COVID-19: Senior citizens’ day-to-day lives, routines affected by outbreak
By ERIN ROLL
With the COVID-19 outbreak shuttering schools and disrupting senior events in Montclair, community groups and organizations are working to ensure that Montclair’s vulnerable populations don’t fall further into need.
The township began canceling senior activities, including events at the Edgemont House, last week. The Montclair Film Festival also called off its film screenings for seniors during the month of March, and the Montclair Institute for Lifelong Learning (MILL) has also suspended classes and events.
The township is working on arranging outreach programs to make sure senior citizens’ needs are met, including needs for socialization: “Township staff members are working with volunteers to arrange for regular phone contact with our more vulnerable program attendees to ensure their well-being. The township is also exploring possibilities for remote programming via television, the internet and telephone,” the announcement said.
Toni’s Kitchen will be providing assistance to seniors, and families whose children rely on free and reduced-price meals at school.
Toni’s Kitchen will provide groceries to 80 seniors identified as at-risk by the Senior Services Department in Montclair. The Kiwanis Club of Montclair will be coordinating driving for the weekly service until senior programming is back to its regular schedule, according to a Toni’s Kitchen announcement sent out on Friday, March 13.
Toni’s Kitchen Officials are urging residents to keep an eye out for their neighbors, especially neighbors who are in a vulnerable situation. “Please look out for your neighbors. Some families that were stable last week might be in need next week. We are here to help. Please don't hesitate to reach out.”
On social media, members of the community encouraged each other to reach out to senior citizens they knew, whether they were friends, neighbors or relatives, and offer to do grocery shopping or run errands for them.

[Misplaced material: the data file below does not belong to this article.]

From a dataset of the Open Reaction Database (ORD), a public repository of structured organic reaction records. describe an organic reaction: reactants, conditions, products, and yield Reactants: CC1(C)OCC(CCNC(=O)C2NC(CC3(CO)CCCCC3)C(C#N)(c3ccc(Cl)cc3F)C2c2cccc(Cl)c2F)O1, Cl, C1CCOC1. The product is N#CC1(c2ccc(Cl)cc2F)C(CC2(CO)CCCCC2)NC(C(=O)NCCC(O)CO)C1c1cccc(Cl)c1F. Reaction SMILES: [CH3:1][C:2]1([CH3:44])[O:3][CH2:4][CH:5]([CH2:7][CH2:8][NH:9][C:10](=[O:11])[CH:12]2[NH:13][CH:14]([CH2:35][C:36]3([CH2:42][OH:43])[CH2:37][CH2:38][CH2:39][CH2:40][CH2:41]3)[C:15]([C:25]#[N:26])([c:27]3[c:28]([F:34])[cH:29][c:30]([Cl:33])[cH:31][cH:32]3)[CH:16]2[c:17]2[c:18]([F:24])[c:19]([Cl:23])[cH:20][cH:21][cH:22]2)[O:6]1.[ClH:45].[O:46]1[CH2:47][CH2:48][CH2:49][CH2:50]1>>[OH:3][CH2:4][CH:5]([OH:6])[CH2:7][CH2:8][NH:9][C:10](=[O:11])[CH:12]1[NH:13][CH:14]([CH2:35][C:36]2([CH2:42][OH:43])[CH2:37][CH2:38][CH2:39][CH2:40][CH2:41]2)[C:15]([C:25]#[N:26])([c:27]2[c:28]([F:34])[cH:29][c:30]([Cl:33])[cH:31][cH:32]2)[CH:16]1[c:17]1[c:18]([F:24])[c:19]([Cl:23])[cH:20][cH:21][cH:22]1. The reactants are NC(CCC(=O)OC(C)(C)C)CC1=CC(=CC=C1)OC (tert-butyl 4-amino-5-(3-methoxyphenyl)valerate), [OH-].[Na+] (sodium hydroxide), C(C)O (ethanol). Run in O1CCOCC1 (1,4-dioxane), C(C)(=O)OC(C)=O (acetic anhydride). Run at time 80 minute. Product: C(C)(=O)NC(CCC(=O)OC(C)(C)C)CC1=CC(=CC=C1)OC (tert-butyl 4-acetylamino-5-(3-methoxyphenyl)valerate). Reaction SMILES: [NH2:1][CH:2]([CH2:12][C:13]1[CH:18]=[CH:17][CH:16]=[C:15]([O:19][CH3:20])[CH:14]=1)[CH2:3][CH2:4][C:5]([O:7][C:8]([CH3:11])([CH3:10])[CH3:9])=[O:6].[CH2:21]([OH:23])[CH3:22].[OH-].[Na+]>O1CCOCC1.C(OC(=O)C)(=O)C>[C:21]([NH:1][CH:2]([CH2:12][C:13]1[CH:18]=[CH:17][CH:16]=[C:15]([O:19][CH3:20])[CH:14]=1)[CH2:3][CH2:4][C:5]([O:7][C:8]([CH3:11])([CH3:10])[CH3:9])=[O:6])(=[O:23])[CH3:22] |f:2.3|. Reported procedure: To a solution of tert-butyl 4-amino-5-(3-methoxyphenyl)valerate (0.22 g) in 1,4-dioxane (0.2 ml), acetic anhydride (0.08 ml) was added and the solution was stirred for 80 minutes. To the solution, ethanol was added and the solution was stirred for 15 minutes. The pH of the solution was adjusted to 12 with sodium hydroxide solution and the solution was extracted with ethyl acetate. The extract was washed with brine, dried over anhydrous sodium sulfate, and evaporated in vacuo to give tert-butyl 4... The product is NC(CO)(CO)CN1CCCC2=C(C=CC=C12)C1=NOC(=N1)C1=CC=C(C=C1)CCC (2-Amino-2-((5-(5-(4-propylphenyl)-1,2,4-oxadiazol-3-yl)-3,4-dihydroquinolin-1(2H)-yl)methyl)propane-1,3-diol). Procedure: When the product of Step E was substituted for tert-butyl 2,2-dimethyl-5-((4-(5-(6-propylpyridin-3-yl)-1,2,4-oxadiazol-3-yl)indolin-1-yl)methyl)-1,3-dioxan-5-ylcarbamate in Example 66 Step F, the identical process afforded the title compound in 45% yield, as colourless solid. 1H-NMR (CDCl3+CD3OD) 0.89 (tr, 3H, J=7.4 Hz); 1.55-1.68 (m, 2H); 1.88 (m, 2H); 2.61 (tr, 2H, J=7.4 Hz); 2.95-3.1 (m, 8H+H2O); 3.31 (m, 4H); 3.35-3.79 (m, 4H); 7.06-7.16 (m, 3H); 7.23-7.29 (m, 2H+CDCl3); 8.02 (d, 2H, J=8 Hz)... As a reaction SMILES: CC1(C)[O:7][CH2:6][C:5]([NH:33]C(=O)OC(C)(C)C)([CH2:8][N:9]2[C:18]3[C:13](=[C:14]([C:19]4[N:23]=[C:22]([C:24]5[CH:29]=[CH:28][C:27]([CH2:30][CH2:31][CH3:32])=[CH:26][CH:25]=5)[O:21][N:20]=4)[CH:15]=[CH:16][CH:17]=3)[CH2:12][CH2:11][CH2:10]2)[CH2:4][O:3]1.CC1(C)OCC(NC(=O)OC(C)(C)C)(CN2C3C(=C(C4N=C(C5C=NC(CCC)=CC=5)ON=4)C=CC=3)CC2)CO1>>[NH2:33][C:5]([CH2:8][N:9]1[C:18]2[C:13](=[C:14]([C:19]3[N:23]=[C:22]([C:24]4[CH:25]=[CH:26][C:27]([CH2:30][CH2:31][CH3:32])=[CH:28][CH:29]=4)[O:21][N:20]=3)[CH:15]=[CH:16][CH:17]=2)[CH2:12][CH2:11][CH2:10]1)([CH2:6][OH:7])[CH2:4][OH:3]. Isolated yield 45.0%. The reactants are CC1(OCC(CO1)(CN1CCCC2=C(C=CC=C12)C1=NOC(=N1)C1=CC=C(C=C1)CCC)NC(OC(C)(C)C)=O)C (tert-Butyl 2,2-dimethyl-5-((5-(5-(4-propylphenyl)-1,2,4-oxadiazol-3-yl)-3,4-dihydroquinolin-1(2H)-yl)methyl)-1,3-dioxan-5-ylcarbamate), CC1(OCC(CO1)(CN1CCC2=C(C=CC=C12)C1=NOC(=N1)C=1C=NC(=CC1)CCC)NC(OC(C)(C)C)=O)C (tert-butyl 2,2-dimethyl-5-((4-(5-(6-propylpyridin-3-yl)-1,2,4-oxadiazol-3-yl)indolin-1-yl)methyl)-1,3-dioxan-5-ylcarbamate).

Abraham Dickerson said he was arranging to deliver groceries to some of his neighbors, and to check in on them.
Among them is Adeleri Onisegun. Onisegun, a psychologist who teaches at Bloomfield College, said she made the decision to practice social distancing due to the outbreak: a decision made easier by the college being on spring break. She decided to have groceries and other items delivered to her home rather than going to the store. She had tried having deliveries through apps, and wasn’t pleased with the results, so she was pleased when Dickerson offered to pick up groceries for her.
It is important, said Onisegun, people not become mentally isolated. She said she keeps in touch with her daughter and grandchildren by phone regularly, and with members of her sorority.
In a situation such as the outbreak, Onisegun said, “It really calls for thinking about life,” and it is a reminder of how valuable relationships are between people.
Toni’s Kitchen will also be providing bags of groceries each week to families whose children rely on free and reduced-price lunch. This will be in addition to the school district’s food service vendors providing lunches for pickup for eligible families.
The closing of schools had led to concerns over families who depend on free or reduced school meals.
Toni’s Kitchen is in need of donations of shelf-stable food, including oatmeal, peanut butter and pasta. The kitchen has also requested financial donations, since it will be purchasing large amounts of cleaning supplies.
Volunteers are also needed to drive deliveries around town, and to do short food preparation shifts at the kitchen.
People who are interested in donating food or money, or who would like to volunteer, may reach out through the kitchen’s website or through firstname.lastname@example.org.
The COVID-19 outbreak has far-reaching effects for Montclair’s senior citizens.
People over the age of 60 are deemed to be particularly susceptible to COVID-19 and the novel coronavirus. All three of Montclair’s identified cases, as of March 13, are over the age of 60, ranging in age from 60 to 77.
The Human Needs Food Pantry already offers food deliveries at about 230 food deliveries each week.
The Human Needs Food Pantry is now limiting visitors to small groups, and anyone who is exhibiting flu-like symptoms is asked to stay away, and send someone else to make deliveries or to pick up items. The pantry has also requested that children not enter the pantry building on Label Street, both to protect clients and to protect children as well. Staff will continue to use surgical gloves when handling food, and hand sanitizers are stationed throughout the building. The building is also being cleaned and sanitized on a regular basis. The pantry has also temporarily instituted a no-handshake policy: “Though we love to express our gratitude for your support, the practices of handshakes will be temporarily suspended,” Executive Director Mike Bruno said in a message to the community. “We will also try to take the donations from you outside of our building to minimize the number of people entering.”